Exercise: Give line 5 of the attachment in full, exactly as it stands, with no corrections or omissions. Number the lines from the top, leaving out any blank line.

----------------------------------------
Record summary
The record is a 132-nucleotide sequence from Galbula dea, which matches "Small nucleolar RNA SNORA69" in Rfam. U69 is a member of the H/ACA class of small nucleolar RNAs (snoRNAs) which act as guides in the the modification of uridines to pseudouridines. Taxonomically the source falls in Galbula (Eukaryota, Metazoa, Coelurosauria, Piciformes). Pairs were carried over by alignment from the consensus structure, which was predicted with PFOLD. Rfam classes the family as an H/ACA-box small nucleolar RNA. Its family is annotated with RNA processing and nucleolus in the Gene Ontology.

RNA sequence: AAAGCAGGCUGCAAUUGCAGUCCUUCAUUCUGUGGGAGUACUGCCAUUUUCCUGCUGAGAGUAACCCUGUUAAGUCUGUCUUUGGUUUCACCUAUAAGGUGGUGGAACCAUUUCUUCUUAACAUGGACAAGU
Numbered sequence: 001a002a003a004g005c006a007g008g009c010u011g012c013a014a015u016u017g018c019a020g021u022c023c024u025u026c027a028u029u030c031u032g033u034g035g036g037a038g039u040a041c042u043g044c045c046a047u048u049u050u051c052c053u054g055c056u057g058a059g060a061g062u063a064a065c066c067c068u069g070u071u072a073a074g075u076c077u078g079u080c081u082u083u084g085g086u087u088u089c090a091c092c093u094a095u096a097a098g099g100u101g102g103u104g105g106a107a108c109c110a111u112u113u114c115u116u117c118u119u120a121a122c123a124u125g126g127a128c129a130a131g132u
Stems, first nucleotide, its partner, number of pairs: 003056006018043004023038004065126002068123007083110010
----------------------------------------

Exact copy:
Stems, first nucleotide, its partner, number of pairs: 003056006018043004023038004065126002068123007083110010